Accounting Discretion, Loan Loss Provisioning and Discipline of Banks’ Risk-Taking

The following post comes from Robert Bushman, Professor of Accounting at the University of North Carolina at Chapel Hill, and Christopher Williams of the Department of Accounting at the University of Michigan.

In our paper, Accounting Discretion, Loan Loss Provisioning and Discipline of Banks’ Risk-Taking, forthcoming in the Journal of Accounting and Economics, we empirically delineate economic consequences associated with differences in accounting discretion permitted to banks under existing regulatory regimes. Policy makers argue that loan loss accounting should allow bank managers’ more discretion to incorporate forward-looking judgments into loan loss provisions. This paper explores potential consequences of such increased discretion for the role of accounting information in supporting outside discipline of bank risk-taking.

Using a large sample of banks from 27 countries, we estimate two distinct constructs of the extent to which discretionary loan provisioning practices within a country reflect a forward-looking orientation. We investigate whether each aspect is associated with stronger or weaker discipline of bank risk-taking. We model risk-taking discipline using two measures: (1) the sensitivity of changes in bank capital to changes in bank risk; and (2) the observed risk-shifting behavior of banks. We find that discretionary provisioning in the form of earnings smoothing dampens disciplinary pressure on risk-taking, consistent with smoothing reducing bank transparency and inhibiting monitoring by outsiders. In contrast, discretionary provisioning practices that increase the extent to which current loan provisions explicitly anticipate future loan portfolio deterioration are associated with enhanced discipline of bank risk-taking.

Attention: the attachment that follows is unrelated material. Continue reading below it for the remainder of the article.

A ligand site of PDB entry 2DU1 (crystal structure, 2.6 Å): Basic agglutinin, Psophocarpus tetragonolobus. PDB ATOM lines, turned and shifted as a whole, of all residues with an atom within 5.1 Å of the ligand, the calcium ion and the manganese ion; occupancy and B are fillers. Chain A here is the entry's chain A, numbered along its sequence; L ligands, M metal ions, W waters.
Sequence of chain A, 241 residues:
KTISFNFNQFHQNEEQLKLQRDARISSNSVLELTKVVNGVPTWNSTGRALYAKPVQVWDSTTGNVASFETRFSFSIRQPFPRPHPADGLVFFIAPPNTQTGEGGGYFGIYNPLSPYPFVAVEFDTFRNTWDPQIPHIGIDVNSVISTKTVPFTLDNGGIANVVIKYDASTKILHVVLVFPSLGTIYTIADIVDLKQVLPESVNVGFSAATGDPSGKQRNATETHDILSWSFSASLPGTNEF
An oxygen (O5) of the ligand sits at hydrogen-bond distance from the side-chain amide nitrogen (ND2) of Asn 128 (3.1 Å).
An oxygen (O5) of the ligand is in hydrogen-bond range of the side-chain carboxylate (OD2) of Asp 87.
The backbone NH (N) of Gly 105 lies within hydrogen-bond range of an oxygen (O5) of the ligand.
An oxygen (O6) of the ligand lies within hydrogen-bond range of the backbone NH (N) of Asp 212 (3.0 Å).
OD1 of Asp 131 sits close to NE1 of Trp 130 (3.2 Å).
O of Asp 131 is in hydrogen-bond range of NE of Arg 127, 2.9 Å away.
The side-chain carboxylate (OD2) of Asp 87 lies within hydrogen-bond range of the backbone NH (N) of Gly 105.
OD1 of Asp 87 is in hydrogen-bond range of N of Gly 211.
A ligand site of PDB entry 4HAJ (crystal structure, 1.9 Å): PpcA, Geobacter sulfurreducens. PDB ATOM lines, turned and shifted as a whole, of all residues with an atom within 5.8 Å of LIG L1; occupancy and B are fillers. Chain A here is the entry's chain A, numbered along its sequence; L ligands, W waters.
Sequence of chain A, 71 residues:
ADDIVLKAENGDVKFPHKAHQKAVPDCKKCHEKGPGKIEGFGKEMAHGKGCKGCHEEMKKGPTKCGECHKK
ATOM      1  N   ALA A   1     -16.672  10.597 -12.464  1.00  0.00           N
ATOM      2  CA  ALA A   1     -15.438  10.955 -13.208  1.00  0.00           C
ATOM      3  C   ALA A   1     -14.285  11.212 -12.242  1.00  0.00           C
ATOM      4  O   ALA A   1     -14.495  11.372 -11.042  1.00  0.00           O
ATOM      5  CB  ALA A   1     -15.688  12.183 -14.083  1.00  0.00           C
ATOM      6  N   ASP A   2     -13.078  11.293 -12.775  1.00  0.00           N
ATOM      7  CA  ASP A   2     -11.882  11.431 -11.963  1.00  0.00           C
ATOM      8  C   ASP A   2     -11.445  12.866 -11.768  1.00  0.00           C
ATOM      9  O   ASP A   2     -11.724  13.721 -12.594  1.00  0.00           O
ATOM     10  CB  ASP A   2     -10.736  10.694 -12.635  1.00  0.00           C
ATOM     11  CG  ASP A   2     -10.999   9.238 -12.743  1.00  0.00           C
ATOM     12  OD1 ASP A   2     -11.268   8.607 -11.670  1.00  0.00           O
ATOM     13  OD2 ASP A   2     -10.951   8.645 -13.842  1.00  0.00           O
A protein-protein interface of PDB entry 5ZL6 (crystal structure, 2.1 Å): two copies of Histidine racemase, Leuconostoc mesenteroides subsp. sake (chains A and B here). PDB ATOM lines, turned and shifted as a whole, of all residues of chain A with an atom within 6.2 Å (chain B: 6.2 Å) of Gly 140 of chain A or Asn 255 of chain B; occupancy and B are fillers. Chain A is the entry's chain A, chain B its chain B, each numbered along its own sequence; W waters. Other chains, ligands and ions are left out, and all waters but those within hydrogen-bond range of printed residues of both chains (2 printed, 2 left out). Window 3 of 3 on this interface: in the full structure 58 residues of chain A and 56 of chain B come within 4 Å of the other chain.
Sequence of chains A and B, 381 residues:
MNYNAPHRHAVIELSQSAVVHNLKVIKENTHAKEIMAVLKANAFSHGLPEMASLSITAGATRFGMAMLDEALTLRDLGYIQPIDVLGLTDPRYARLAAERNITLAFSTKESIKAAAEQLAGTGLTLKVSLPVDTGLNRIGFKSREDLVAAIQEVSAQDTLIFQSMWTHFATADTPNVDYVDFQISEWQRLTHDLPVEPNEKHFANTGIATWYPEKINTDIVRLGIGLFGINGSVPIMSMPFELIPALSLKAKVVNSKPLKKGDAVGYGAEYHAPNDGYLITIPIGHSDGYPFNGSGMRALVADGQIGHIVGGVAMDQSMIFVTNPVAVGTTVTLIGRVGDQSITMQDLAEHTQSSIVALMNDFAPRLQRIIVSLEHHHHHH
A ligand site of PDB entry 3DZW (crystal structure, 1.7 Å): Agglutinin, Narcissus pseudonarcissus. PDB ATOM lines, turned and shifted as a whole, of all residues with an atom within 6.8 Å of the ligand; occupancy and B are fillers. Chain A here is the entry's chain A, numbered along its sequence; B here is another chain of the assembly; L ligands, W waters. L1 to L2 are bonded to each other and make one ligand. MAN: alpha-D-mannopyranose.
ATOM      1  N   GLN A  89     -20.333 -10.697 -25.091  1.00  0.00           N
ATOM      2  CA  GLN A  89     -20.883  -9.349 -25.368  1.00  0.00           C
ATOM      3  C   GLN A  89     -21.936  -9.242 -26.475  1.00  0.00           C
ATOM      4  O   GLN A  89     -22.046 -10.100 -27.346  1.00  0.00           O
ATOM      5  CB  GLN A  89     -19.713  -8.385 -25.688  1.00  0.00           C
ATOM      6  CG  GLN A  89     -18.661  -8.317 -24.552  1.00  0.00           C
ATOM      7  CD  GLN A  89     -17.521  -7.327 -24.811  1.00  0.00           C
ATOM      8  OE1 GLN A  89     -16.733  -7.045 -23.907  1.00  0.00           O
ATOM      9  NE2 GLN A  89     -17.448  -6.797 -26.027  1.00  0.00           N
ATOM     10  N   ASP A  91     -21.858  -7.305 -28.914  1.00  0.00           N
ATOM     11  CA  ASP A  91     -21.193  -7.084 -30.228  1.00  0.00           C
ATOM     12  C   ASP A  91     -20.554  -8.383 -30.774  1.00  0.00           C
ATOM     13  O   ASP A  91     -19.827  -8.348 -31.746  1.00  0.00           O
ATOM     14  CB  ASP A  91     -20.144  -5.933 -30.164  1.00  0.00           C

A main message of our paper is that discretion over bank loan loss provisioning is a double-edged sword. While discretion may facilitate incorporation of more information about future expected losses into loan provisioning decisions and mitigate pro-cyclicality, it also increases potential for opportunistic accounting behavior by bank managers that can degrade bank transparency and lead to negative consequences for the discipline of bank risk-taking.

Although we cannot speak directly to specific alternative models proposed by bank policy makers, our results strongly suggest that great care must be exercised with respect to allowing more discretion into loan provisioning. Proposals to increase discretion in loan loss accounting embed significant risks of unintended consequences, as gains from reducing pro-cyclicality may be swamped by losses in transparency that dampen market discipline and increase the scope for less prudent risk-taking by banks.

The full paper is available for download here.

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